News Archives

Saturday, June 30, 2018

Council of Europe Updates Convention 108


On May 18, following a process lasting seven years, the Council of Europe formally updated its Convention for the Protection of Individuals with Regard to Automatic Processing of Personal Data (Convention 108) via an amending Protocol, and issued an explanatory report on the new provisions.  The changes were prompted by new information and communication technologies, as well as by the need to strengthen the implementation components of the Convention.  According to the Council, the modernized convention “provides a robust and flexible multilateral legal framework to facilitate the flow of data across borders while providing effective safeguards when personal data are being used. It constitutes a bridge between different regions of the world and different normative frameworks.”  Fifty-three countries have adopted the legally binding international treaty, which is open to any country in the world as a unique global standard.  On June 29, Mexico became the 53rd country to accede to Convention 108.  Other non-European parties to the Convention include Uruguay, Senegal, Mauritius, Tunisia and Cabo Verde.

Wednesday, June 27, 2018

Complaints Under the GDPR Begin to Mount

Within hours of the General Data Protection Regulation coming into effect, Max Schrems and his non-profit advocacy group, None of Your Business, filed four complaints - one against Facebook, another two against its subsidiaries Instagram and WhatsApp, and a fourth against Google – all claiming that the tech companies coerced their users into accepting their terms and conditions.  The complaints were filed with DPAs in Austria, Belgium, France and Hamburg and could lead to fines of €7.6 billion.  Later in the month, the French advocacy group La Quadrature du Net filed similar charges with the French DPA against Facebook, Google, Apple, Amazon and LinkedIn.  Notably, this is the first time that non-profit organizations are asserting claims to represent data subjects under Article 80 of the GDPR, and also the first time that complaints have being filed in the data subjects’ member states rather than in a company’s European headquarters.

Other reports about complaints came from regulators and the International Association of Privacy Professionals.  Accordingly to a June 18 statement by Andrea Jelinek, Chair of the European Data Protection Board, she and her colleague DPAs are investigating 24 cross-border complaints involving forced consent. An IAPP survey of regulators found that as of June 25, some 2,944 complaints had been received by 15 DPAs since the GDPR came into effect.  However, a break-out of how many of these complaints related to new requirements under the GDPR was not available. 

Vietnam Adopts Restrictive Cybersecurity Law

On June 12, the Vietnamese Ministry of Information and Communications announced that the National Assembly had approved, by an overwhelming majority, a cybersecurity law designed to protect national security.  Amongst its provisions are requirements for companies providing telecom and internet services to users in Vietnam for data localization, the establishment of local headquarters and making information about users judged to be engaged in anti-state activities available to authorities.  Vietnam has one of Asia’s fastest growing digital economies, but companies such as Google and Facebook may need to cease operations there, since compliance would be incompatible with their global privacy policies. How the new requirements apply to other multi-national companies remains to be determined.  The new law comes into effect on January 1, 2019.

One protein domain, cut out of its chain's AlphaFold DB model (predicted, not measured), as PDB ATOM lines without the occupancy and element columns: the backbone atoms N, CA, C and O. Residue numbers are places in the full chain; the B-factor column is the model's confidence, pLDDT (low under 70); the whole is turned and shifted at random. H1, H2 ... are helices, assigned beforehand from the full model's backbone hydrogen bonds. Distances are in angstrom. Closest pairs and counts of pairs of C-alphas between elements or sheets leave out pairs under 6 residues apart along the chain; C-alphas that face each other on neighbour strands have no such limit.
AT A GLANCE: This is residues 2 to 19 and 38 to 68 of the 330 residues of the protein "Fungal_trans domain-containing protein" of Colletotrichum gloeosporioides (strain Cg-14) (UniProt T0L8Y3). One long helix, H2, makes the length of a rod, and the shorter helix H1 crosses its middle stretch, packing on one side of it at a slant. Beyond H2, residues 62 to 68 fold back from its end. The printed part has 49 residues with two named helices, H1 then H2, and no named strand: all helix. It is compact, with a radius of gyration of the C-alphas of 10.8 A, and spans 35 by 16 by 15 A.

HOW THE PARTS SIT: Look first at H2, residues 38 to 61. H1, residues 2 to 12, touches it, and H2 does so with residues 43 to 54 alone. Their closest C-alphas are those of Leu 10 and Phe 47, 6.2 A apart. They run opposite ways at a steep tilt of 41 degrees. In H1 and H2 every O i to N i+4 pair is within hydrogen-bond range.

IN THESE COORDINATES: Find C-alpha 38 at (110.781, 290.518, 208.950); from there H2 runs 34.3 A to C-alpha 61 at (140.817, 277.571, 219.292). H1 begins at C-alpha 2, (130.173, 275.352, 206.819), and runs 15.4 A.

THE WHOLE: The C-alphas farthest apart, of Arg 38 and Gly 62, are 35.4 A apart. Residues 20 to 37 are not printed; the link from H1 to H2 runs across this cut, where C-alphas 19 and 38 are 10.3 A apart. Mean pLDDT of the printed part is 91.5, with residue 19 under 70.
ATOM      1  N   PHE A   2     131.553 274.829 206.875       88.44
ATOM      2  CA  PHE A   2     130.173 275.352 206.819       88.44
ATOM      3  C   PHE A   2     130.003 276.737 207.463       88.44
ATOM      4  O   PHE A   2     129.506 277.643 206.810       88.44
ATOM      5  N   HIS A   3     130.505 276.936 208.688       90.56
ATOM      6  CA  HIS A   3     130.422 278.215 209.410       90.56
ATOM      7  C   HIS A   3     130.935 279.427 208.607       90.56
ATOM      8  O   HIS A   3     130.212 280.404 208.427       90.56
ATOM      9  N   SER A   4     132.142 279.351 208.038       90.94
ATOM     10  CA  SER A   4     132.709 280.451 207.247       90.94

Thursday, June 14, 2018

LIBE Calls for Suspension of Privacy Shield

On June 11, the European Parliament Committee on Civil Liberties, Justice and Home Affairs (LIBE) voted, by 29 to 25, to ask the European Commission to suspend the EU-U.S. Privacy Shield framework unless the U.S. government meets its obligations under the framework by September 1.  A similar resolution was approved by the identical margin by the LIBE in March 2017.  Of particular concern to the LIBE was the non-functioning of the U.S. Privacy Civil Liberties Oversight Board (PCLOB), the failure to appoint a permanent Ombudsperson, and the recent adoption of the Clarifying Lawful Overseas Use of Data Act or CLOUD Act.  According to LIBE Chair Claude Moraes, “the Privacy Shield in its current form does not provide the adequate level of protection required by EU data protection law and the EU Charter. It is therefore up to the US authorities to effectively follow the terms of the agreement and for the Commission to take measures to ensure that it will fully comply with the GDPR."  The non-binding resolution will be taken up by the full Parliament in July; even if passed, as is likely, any decision about Privacy Shield will remain with the European Commission.